WASHINGTON – More than 3.8 million new claims for unemployment benefits were filed last week in the United States, pushing above 30 million the number of jobs lost as a result of restrictions on movement and activity put in place to slow the spread of the COVID-19 coronavirus.
Claims declined from 4.42 million the previous week, while the four-week rolling average of new applications slipped from 5.79 million to 5.03 million.
The last week of March saw 6.9 million claims filed.
“The advance seasonally adjusted insured unemployment rate was 12.4 percent for the week ending April 18,” the Labor Department said. “This marks the highest level of the seasonally adjusted insured unemployment rate in the history of the seasonally adjusted series.”
The insured unemployment figure tracks people who have already filed an initial claim and experienced at least one week of unemployment before filing a continued claim.
The number of people receiving benefits, 17.99 million, likewise set a new record.
As bad as the figures on unemployment claims are, the reality is ever worse, as the data don’t include self-employed people idled by the various lockdowns aimed at containing a disease that has already claimed nearly 61,000 lives in the US.
And according to a study released this week by the Economic Policy Institute, for every 10 people who successfully filed for jobless benefits, three or four other laid-off workers were unable to navigate the system and another two people found the process so daunting that they didn’t try to file claims.
“These findings imply the official count of unemployment insurance claims likely drastically understates the extent of employment reductions and the need for economic relief during the coronavirus crisis,” the Washington-based think tank said.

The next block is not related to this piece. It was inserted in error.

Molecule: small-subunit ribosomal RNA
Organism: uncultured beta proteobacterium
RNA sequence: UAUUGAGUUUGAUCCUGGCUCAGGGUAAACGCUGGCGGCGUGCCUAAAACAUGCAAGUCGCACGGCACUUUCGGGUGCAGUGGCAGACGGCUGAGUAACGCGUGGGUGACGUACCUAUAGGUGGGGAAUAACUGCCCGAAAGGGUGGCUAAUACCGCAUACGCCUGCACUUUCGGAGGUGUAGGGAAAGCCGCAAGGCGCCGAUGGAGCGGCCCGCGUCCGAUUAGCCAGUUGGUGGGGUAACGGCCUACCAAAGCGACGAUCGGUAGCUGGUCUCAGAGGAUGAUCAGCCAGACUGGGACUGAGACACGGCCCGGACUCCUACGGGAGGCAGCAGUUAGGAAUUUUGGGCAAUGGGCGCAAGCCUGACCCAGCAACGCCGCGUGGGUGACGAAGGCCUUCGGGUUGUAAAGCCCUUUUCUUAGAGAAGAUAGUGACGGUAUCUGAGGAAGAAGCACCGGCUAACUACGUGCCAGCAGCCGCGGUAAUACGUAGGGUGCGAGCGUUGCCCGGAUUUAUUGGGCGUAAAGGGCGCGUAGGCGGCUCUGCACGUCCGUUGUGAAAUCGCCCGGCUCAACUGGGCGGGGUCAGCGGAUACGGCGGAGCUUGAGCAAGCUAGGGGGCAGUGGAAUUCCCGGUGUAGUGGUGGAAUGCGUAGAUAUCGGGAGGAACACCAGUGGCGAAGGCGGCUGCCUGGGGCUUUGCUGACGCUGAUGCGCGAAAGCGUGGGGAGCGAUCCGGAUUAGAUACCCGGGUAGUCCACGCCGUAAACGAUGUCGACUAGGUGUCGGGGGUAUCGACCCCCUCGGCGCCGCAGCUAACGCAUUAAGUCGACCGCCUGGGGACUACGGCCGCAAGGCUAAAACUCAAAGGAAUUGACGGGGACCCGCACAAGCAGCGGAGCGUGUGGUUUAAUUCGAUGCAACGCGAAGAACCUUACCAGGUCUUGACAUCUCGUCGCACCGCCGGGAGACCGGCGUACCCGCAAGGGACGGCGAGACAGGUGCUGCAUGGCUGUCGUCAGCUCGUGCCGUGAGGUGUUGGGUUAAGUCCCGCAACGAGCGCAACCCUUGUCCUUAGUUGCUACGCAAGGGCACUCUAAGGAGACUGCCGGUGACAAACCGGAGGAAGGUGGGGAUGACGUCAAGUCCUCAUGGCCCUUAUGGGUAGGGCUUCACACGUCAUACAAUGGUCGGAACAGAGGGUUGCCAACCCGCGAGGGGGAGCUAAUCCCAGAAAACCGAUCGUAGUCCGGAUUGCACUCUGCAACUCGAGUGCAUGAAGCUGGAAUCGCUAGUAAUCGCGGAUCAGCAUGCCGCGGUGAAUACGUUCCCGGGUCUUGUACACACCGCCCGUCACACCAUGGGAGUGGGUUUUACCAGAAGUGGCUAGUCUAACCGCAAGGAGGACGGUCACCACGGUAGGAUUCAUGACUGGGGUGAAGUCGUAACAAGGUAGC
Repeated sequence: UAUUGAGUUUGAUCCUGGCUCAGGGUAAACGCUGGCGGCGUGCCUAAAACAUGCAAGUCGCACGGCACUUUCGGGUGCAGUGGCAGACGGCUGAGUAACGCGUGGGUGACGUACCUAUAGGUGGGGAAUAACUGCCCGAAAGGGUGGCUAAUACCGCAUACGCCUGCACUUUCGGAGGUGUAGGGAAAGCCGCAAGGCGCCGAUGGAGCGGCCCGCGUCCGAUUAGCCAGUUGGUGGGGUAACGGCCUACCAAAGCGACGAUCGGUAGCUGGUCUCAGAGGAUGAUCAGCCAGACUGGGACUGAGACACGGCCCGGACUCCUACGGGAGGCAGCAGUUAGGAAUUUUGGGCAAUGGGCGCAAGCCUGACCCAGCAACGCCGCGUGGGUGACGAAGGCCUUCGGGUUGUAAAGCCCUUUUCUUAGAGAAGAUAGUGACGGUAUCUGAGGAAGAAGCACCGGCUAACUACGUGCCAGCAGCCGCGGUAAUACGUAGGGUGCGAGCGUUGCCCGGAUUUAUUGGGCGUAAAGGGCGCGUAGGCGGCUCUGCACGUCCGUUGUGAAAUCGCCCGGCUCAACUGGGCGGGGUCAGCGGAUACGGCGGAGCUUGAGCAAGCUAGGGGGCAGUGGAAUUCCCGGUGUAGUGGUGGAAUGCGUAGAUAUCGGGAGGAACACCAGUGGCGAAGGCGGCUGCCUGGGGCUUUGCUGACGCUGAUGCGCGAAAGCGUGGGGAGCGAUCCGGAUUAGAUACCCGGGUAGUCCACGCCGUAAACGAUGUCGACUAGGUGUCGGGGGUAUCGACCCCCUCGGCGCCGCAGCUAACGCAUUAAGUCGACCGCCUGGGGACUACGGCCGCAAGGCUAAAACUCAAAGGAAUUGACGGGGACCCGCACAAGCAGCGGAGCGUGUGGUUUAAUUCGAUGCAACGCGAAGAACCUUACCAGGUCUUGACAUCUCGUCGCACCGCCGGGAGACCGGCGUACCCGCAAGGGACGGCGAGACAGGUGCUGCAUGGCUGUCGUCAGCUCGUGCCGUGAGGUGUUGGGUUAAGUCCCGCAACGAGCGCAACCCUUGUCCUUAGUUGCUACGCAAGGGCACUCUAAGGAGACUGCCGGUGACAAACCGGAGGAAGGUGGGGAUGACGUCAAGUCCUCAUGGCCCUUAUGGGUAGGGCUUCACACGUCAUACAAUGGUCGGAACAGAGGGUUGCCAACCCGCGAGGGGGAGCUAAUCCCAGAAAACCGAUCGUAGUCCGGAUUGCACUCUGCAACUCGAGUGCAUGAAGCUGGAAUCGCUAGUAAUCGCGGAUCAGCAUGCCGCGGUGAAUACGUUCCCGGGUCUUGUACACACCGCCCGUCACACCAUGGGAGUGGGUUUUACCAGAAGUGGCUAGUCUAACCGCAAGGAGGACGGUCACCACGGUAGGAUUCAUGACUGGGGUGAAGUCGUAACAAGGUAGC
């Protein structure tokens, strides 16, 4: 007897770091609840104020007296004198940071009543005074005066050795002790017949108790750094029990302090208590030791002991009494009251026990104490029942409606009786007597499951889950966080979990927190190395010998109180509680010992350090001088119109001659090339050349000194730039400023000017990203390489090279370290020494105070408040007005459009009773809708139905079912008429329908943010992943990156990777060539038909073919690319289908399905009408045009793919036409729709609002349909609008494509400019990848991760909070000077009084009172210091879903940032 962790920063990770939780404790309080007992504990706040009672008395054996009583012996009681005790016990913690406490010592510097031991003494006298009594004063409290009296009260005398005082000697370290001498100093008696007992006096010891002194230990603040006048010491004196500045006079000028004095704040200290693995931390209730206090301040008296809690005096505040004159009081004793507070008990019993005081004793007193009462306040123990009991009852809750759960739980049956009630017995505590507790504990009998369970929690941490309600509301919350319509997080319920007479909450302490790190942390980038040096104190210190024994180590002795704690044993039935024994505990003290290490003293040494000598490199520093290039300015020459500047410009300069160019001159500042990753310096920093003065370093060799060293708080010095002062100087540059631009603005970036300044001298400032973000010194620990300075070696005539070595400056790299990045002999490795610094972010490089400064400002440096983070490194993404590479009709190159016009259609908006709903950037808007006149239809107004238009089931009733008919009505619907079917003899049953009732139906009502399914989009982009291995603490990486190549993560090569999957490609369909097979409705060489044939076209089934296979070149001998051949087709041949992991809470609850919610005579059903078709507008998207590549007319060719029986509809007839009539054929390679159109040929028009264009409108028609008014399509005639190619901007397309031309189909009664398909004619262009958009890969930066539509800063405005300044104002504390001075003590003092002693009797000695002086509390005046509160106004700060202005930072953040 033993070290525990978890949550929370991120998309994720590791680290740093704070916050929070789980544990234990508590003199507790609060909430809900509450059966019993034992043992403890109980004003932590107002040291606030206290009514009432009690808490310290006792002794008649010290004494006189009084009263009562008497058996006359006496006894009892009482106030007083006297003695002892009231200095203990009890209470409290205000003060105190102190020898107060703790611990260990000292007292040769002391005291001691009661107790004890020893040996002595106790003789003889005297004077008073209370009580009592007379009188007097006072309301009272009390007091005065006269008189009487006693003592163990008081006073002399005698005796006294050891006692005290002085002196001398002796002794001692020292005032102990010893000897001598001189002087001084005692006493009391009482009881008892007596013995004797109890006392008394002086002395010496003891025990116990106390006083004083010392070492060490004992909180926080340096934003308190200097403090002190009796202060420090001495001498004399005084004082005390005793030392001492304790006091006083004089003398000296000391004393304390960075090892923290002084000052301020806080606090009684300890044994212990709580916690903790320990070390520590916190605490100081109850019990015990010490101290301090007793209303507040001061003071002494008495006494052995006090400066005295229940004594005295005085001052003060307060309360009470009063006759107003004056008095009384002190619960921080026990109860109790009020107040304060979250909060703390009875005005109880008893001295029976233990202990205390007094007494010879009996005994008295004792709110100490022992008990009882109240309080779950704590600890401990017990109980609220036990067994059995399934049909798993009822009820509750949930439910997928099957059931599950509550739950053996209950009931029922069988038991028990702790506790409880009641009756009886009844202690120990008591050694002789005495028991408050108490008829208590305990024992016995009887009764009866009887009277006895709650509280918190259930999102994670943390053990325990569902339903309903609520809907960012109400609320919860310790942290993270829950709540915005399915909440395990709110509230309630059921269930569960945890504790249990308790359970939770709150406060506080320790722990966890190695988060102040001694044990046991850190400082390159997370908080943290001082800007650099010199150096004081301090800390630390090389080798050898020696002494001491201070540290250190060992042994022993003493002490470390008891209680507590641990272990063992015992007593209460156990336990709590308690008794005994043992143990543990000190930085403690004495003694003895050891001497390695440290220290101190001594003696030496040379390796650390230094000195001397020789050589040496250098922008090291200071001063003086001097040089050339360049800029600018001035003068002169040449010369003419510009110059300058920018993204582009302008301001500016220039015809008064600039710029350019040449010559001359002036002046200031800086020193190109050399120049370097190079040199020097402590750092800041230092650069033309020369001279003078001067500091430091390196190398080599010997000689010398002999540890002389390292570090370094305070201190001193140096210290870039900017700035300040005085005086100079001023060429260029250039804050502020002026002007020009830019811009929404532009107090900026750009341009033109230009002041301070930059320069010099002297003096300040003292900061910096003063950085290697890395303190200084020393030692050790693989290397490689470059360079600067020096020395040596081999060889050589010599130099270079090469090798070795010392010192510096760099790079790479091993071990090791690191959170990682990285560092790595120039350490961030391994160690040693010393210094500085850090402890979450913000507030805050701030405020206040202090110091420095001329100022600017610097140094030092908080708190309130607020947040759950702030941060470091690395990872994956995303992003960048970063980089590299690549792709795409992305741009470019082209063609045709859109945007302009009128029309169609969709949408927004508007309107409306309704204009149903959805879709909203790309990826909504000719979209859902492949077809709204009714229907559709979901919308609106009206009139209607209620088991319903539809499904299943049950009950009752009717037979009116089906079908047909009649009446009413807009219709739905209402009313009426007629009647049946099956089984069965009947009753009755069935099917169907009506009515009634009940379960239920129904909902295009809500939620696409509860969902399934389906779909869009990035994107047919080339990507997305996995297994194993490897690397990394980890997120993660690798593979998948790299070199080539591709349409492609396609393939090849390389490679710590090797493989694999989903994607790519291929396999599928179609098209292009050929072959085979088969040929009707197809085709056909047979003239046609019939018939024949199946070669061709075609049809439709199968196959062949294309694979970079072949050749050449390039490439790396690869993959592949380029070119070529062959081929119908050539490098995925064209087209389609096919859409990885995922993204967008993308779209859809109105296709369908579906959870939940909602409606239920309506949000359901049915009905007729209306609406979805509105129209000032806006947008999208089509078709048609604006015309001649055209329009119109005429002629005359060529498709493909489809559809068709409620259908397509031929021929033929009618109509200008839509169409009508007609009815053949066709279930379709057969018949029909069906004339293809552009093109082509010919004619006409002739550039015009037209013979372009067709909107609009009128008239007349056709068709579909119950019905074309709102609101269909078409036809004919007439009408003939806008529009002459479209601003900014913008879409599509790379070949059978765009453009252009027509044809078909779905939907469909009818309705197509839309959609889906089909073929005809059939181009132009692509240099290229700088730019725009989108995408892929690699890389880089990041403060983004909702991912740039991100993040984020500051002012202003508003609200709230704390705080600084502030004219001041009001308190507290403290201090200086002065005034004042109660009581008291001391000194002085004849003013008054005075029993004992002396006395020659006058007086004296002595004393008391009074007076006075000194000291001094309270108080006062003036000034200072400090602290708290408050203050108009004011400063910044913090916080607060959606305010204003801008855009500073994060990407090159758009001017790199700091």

US gross domestic product shrank 4.8 percent in the first quarter, its worst performance since plummeting 8.4 percent in the final quarter of 2008 during the Great Recession, the Commerce Department said Wednesday.
Consumer spending, which accounts for more than two-thirds of US economic activity, plunged 7.6 percent in the first quarter, its steepest drop in 61 years.
The US headline unemployment rate climbed to 4.4 percent in March, its highest level since 2017, and 701,000 positions were eliminated, the Labor Department said on April 3 in the first monthly jobs report to reflect the impact of the COVID-19 pandemic on the world’s largest economy.
It was the first negative jobs figure after 113 consecutive months of gains. The last time the US saw job destruction on this scale was during the Great Recession in 2009.
The Labor Department’s broader U-6 measure of unemployment, which includes people working part-time who would prefer a full-time position and workers who have given up looking for a job, rose from 7.0 percent in February to 8.7 percent last month.
Analysts expect the April jobs report, due out Friday, to show that the headline unemployment rate has soared above 15 percent, compared with 10 percent in the depths of the 2008-2009 economic crisis.
Part of the $3 trillion in spending approved by Congress to address the economic fallout of the pandemic is going toward temporarily topping up unemployment benefits.